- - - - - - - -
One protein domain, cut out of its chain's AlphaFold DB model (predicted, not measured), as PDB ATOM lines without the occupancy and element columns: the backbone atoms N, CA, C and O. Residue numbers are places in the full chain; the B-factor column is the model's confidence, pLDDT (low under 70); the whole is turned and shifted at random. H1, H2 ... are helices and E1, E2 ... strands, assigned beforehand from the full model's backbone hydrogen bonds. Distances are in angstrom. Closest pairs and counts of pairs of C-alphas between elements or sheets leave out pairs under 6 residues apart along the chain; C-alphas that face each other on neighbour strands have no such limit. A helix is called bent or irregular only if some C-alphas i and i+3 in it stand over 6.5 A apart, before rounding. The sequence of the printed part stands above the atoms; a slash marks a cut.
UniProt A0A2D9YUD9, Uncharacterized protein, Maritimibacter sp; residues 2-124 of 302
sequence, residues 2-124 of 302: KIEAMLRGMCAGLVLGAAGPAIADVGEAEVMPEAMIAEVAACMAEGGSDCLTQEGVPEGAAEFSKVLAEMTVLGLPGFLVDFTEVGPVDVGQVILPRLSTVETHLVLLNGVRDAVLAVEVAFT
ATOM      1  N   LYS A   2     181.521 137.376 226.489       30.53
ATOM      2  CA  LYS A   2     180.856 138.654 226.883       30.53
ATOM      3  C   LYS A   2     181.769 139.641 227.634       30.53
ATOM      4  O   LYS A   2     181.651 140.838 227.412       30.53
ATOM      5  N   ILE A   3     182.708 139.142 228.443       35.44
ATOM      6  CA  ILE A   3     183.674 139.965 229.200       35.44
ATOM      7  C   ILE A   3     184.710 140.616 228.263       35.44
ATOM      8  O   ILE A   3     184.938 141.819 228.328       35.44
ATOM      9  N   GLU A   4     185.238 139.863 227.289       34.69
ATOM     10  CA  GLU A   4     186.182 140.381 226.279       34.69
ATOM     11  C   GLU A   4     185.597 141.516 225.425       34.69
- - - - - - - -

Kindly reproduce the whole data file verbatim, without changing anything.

One protein domain, cut out of its chain's AlphaFold DB model (predicted, not measured), as PDB ATOM lines without the occupancy and element columns: the backbone atoms N, CA, C and O. Residue numbers are places in the full chain; the B-factor column is the model's confidence, pLDDT (low under 70); the whole is turned and shifted at random. H1, H2 ... are helices and E1, E2 ... strands, assigned beforehand from the full model's backbone hydrogen bonds. Distances are in angstrom. Closest pairs and counts of pairs of C-alphas between elements or sheets leave out pairs under 6 residues apart along the chain; C-alphas that face each other on neighbour strands have no such limit. A helix is called bent or irregular only if some C-alphas i and i+3 in it stand over 6.5 A apart, before rounding. The sequence of the printed part stands above the atoms; a slash marks a cut.
UniProt A0A2D9YUD9, Uncharacterized protein, Maritimibacter sp; residues 2-124 of 302
sequence, residues 2-124 of 302: KIEAMLRGMCAGLVLGAAGPAIADVGEAEVMPEAMIAEVAACMAEGGSDCLTQEGVPEGAAEFSKVLAEMTVLGLPGFLVDFTEVGPVDVGQVILPRLSTVETHLVLLNGVRDAVLAVEVAFT
ATOM      1  N   LYS A   2     181.521 137.376 226.489       30.53
ATOM      2  CA  LYS A   2     180.856 138.654 226.883       30.53
ATOM      3  C   LYS A   2     181.769 139.641 227.634       30.53
ATOM      4  O   LYS A   2     181.651 140.838 227.412       30.53
ATOM      5  N   ILE A   3     182.708 139.142 228.443       35.44
ATOM      6  CA  ILE A   3     183.674 139.965 229.200       35.44
ATOM      7  C   ILE A   3     184.710 140.616 228.263       35.44
ATOM      8  O   ILE A   3     184.938 141.819 228.328       35.44
ATOM      9  N   GLU A   4     185.238 139.863 227.289       34.69
ATOM     10  CA  GLU A   4     186.182 140.381 226.279       34.69
ATOM     11  C   GLU A   4     185.597 141.516 225.425       34.69